Can China's poultry move out of pork's shadow?
Whilst this trend is evident in the highly correlated prices between each market, a new report suggests that China's poultry industry is beginning to develop its own growth path.
The poultry sector has great growth potential thanks to changing food preferences and growing demand from the ever-increasing quick service restaurants (QSR) sector.
To capitalise on this potential, producers must address a number of barriers that constrain the industry at present, namely concerns around food safety and poor farm management.
Poultry production in China is expected to continue to grow faster than pork thanks to the efficiencies it offers to both producers and consumers.
The poultry industry is already the most industrialised protein segment, producing some 17 million tonnes of annual output which accounts for 18 percent of global production (second only to that of the US).
Analyst Chenjun Pan, said: "Low current per capita consumption rates and a growing acceptance for eating poultry meat amongst the younger generation, creates a strong growth potential that should enable the industry to take a meaningful share of meat consumption away from pork".
Much of the growth will come from the burgeoning QSR and emergent frozen/processed food sectors. At present, QSRs are the major driving force for poultry demand thanks to a double-digit growth rate and menus biased to poultry.
China's leading QSRs, KFC and McDonald's, have increased their outlet numbers to 4,000 and 1,500 respectively, with KFC claiming 39 percent of the fast food market. Even if the QSR segment fails to maintain this rapid growth rate, there is still considerable opportunity in China's nascent frozen or processed food market.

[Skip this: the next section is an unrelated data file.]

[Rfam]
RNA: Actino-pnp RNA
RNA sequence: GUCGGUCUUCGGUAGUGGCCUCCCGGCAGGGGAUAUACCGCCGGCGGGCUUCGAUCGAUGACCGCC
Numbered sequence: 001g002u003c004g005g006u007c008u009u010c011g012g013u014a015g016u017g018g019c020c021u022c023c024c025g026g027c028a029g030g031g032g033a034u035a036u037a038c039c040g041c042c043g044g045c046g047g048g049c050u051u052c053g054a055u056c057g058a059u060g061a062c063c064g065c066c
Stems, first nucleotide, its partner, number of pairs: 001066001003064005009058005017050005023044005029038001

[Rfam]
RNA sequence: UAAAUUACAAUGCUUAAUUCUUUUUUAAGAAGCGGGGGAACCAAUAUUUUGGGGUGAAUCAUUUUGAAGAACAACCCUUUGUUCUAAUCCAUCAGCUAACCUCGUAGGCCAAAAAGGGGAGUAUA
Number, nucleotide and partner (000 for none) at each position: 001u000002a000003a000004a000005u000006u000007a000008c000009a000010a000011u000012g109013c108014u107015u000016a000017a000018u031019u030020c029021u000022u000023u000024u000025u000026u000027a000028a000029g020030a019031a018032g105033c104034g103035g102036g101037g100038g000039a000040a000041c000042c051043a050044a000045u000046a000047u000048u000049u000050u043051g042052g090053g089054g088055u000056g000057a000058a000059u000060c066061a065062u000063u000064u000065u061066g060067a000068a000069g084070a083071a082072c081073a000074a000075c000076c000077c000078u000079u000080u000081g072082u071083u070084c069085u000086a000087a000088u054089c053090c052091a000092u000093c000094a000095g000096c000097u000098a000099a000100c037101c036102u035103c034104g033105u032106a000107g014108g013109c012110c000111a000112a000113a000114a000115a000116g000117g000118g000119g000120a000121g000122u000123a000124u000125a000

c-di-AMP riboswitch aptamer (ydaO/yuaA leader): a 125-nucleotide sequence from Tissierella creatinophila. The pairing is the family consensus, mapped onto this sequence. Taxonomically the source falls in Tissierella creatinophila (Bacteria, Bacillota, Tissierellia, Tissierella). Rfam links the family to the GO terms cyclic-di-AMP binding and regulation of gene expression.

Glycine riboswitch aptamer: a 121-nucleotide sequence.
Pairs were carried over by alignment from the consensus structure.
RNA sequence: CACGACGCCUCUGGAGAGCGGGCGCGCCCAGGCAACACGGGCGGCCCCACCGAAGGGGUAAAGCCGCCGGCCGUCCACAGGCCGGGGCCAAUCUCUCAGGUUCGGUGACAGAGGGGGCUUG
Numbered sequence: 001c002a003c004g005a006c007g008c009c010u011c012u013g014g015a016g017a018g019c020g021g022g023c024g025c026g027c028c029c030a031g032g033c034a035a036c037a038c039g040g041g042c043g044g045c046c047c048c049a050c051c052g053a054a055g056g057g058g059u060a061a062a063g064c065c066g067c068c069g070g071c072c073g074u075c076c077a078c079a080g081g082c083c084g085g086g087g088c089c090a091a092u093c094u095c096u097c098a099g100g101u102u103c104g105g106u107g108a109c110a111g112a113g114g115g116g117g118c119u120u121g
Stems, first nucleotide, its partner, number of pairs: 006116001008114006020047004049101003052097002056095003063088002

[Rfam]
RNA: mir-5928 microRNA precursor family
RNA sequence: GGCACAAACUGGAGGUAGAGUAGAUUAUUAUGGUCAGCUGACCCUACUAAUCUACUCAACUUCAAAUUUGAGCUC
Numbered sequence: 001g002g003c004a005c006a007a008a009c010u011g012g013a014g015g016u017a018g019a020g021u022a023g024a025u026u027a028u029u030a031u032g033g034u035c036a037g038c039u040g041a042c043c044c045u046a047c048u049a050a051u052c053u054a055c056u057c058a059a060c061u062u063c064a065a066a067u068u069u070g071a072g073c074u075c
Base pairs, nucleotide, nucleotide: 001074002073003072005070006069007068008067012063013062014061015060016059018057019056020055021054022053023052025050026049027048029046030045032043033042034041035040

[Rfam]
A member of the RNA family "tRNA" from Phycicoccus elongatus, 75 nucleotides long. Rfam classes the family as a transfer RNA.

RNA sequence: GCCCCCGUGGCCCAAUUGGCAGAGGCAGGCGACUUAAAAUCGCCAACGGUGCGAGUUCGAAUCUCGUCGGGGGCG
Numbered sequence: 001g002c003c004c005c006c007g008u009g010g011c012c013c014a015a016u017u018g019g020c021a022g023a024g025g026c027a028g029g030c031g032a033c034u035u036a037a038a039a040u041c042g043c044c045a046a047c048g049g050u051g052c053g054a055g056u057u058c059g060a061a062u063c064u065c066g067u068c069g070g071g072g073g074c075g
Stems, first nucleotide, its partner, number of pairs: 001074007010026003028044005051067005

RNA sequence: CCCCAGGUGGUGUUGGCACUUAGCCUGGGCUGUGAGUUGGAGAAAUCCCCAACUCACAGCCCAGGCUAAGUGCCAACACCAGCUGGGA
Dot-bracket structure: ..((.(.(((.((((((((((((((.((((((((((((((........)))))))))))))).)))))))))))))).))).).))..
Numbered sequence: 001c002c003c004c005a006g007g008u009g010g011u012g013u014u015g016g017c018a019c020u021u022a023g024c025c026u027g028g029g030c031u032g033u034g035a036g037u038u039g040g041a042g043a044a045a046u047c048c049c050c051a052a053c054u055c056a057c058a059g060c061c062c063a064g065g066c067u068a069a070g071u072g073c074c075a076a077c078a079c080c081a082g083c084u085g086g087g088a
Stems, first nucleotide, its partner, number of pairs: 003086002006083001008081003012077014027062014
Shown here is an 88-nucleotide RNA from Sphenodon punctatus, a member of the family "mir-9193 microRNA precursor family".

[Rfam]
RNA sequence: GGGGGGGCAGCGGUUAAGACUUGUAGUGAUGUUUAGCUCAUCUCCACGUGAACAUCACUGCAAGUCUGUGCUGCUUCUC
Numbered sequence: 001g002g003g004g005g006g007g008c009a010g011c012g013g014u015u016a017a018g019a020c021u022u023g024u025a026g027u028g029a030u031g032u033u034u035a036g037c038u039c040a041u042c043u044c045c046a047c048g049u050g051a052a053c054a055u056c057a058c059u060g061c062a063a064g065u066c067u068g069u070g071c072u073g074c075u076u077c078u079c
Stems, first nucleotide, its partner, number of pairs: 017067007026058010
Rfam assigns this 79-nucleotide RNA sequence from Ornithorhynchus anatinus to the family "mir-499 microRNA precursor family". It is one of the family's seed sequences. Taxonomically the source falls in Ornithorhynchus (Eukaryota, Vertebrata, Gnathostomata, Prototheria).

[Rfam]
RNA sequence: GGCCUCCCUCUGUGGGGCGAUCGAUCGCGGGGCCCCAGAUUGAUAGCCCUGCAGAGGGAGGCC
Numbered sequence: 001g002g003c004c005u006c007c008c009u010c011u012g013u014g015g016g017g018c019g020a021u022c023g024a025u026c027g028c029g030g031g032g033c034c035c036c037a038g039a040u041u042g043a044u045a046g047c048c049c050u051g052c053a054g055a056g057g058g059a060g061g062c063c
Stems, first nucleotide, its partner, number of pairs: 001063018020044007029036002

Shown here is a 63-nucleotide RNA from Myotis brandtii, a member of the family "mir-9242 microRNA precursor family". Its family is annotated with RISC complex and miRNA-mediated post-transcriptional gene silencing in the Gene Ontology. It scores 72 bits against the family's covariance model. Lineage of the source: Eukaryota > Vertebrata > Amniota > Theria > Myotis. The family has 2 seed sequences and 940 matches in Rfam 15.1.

Poultry production in China is still much less industrialised than in other leading producers such as the US, Thailand or Brazil.
Vertical integration is quickly gaining popularity (a model adopted by poultry leading players including Fujian Sunner and Shandong Nine-Alliance), but contract farming is likely to remain the dominant business model as a result of prohibitive capital requirements, a lack of experience and rising land costs.
In addition to production scale, China lags other poultry producing countries in terms of farm management, productivity, food safety and disease prevention.
Disease outbreaks have brought serious consequences to producers and processors in the past few years; outbreaks as far back as 2003's combined Sars (Severe acute respiratory syndrome) and the H1N5 scares have caused panic about poultry consumption.
In 2012 alone, avian influenza and other diseases have affected the industry several times. Similarly, the feed model has come under fire with consumers raising concerns over the use of growth promoter and medicines in poultry production.
It will take a considerable amount of time for poultry companies to rebuild trust among China's consumers.
China's poultry market has more growth potential than any other meat industry. The current product portfolio has not fully reflected the advantages of poultry meat and poultry companies are expected to benefit from growth in new segment, especially the development of a wider range of frozen processed products.
In the long term, the industry should focus on boosting efficiency through further industrialisation and crucially on improving food safety controls. If the industry can overcome these hurdles, poultry is well placed to move out from behind pork's shadow in the coming years.
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